How to handle a contractor had $10k materials stolen from site?

9 Replies

Long story short,

I am stationed in San Diego, and the property is in Missouri (I'll be flying there in two weeks, in part because of this)

My GC fired a sub-contractor for shoddy work on another property on Friday. On Monday they go into my project and ~$10,000 in materials is stolen. Next-door neighbor is supposedly willing to witness seeing sub-contractor taking stuff out of the house on a police report, so I believe my GC's story.

Here is where I get iffy on the situation. I understand property owner is generally on the hook for missing materials, but 

A. why was ALL of the flooring, drywall, cabinetry, etc ($10k) sitting in the house at one time, as opposed to buying as needed.

B. sub-contractor supposedly bought materials and is obviously not talking to my GC anymore, so he can't provide me receipts.

My initial reaction is that it seems a bit fishy to have this much material disappear, without receipts. Should I just say I'm willing to reimburse for the receipts I'm provided, everything else is on my contractor? How would you guys handle this?

Man, for those of you who know me well...I can't win for losing this year hahaha. Lessons learned, and still making money despite these headaches, woohoo!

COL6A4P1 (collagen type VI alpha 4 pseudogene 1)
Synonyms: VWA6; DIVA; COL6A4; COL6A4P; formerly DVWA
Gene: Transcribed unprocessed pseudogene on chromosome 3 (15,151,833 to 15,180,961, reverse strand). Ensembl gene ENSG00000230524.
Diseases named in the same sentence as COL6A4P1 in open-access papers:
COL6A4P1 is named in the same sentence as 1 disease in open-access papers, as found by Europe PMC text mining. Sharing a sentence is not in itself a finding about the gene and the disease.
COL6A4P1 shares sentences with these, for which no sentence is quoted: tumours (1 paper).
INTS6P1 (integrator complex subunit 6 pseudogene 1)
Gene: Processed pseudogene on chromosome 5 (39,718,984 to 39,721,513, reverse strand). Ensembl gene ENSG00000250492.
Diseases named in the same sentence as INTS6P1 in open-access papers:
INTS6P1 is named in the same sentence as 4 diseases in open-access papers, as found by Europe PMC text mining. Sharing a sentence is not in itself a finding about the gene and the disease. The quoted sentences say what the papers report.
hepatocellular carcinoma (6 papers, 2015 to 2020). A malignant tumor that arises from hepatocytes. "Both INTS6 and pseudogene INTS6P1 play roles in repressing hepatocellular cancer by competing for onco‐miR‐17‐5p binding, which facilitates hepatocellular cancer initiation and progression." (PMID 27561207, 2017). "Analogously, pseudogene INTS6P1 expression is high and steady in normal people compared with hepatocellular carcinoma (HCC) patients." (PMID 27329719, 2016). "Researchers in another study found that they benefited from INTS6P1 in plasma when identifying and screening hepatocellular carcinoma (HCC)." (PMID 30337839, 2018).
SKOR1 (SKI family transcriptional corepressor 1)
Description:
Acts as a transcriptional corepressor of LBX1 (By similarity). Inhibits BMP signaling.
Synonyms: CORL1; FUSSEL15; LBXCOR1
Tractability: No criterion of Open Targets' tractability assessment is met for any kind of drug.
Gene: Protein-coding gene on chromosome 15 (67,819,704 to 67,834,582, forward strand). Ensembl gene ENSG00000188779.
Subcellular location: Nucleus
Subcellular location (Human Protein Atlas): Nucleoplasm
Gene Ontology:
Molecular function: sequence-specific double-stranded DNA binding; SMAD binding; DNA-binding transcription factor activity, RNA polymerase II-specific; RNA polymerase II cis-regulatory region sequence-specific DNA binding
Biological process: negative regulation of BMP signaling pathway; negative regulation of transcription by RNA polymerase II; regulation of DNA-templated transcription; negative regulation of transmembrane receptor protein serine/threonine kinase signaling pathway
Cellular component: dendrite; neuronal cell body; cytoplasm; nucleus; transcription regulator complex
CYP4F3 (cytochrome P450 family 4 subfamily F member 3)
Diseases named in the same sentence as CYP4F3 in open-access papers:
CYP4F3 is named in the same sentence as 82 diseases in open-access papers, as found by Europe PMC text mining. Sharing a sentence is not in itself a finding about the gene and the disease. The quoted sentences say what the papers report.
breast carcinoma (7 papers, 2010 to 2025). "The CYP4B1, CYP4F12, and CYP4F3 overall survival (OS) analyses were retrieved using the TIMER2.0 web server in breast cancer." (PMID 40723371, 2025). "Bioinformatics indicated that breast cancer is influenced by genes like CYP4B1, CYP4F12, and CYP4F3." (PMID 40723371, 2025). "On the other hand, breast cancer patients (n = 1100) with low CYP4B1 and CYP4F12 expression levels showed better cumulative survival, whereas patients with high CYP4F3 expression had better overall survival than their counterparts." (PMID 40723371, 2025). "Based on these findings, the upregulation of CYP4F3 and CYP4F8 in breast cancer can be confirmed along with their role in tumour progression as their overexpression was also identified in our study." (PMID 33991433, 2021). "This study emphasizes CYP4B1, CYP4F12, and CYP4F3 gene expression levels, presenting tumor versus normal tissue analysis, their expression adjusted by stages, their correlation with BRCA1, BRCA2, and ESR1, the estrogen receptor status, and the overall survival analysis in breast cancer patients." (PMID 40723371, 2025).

Let's back up the train on this a little bit. Who originally paid for the $10,000 of materials that was "stolen"?

If it's the subcontractor, Great! It wasn't actually stolen, just never installed per the agreement that the sub had with the GC. Next step - GC finds a new sub and you might see a bit of a delay in the work.

If it's the GC, that's an issue that the GC is going to have to work out with the subcontractor. Not your problem.

If it's you, now we have a problem. I don't pay my contractors until the project is complete (or partially) and material is placed and to my satisfaction. I NEVER pay in full for anything that has yet to be finished as this is my only leverage to making sure the contractor fulfills his contract and doesn't up and leave me with a partially completed project. From the sounds of it, you don't have any receipts so I'm guessing those materials were not paid for by you?

The property owner should never be on the hook for missing materials that are caused by a feud between the GC and one of their own subs! Always use a lockbox and make sure only the contractors you want working in the house have the most up to date codes. As mentioned above, the contractor should also have insurance to take care of theft and other issues that may arise during construction.

To Answer your remaining questions -


"A. why was ALL of the flooring, drywall, cabinetry, etc ($10k) sitting in the house at one time, as opposed to buying as needed."

This is more than likely a logistics thing on the contractors end. This is another reason why it is important to have a lockbox and only allow the GC and his subs access to the site while performing their contracted work. Another reason why it is important for the GC to have insurance.